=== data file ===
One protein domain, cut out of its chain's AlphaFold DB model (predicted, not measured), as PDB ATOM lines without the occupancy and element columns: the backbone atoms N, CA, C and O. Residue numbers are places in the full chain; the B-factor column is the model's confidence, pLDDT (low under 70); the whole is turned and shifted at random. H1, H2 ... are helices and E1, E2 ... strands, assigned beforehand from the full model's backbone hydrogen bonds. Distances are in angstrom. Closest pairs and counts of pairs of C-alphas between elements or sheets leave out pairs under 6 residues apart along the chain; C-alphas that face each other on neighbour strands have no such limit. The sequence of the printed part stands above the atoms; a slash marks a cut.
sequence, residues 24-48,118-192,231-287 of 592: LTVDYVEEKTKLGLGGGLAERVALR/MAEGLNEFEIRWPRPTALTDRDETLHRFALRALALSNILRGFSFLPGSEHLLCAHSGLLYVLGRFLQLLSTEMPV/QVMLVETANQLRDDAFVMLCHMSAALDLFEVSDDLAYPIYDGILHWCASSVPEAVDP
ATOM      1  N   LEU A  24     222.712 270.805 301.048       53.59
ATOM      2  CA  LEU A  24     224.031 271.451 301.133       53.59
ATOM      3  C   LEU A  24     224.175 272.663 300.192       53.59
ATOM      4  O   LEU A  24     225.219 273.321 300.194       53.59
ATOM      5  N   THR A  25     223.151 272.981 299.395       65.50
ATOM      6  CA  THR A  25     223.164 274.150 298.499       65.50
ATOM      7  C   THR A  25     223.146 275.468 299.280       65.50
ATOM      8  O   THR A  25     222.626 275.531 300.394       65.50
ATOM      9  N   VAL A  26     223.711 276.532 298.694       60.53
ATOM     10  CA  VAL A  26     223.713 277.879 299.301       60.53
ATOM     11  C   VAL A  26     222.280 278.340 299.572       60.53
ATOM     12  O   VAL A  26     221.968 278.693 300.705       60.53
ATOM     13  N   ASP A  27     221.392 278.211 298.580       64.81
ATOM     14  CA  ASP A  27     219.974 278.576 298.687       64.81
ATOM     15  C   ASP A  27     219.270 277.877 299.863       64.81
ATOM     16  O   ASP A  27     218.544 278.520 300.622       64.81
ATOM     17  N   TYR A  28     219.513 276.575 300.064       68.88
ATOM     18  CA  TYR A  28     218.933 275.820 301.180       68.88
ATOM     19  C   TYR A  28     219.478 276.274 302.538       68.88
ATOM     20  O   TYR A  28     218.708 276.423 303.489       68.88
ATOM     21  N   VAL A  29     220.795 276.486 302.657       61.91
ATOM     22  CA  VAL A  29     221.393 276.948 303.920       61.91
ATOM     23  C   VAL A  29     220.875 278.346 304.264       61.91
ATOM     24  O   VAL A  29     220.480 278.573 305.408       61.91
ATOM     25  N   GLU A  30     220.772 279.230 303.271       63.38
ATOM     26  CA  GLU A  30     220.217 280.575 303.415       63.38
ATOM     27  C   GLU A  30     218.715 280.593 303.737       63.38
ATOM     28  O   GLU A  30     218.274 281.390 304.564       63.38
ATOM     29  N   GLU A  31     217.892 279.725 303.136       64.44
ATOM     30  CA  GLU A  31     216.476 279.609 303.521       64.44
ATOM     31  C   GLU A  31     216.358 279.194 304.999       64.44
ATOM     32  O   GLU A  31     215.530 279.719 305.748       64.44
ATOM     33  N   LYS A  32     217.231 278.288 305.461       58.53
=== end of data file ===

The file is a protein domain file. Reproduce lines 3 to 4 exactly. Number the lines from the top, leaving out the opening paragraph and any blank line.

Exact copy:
ATOM      2  CA  LEU A  24     224.031 271.451 301.133       53.59
ATOM      3  C   LEU A  24     224.175 272.663 300.192       53.59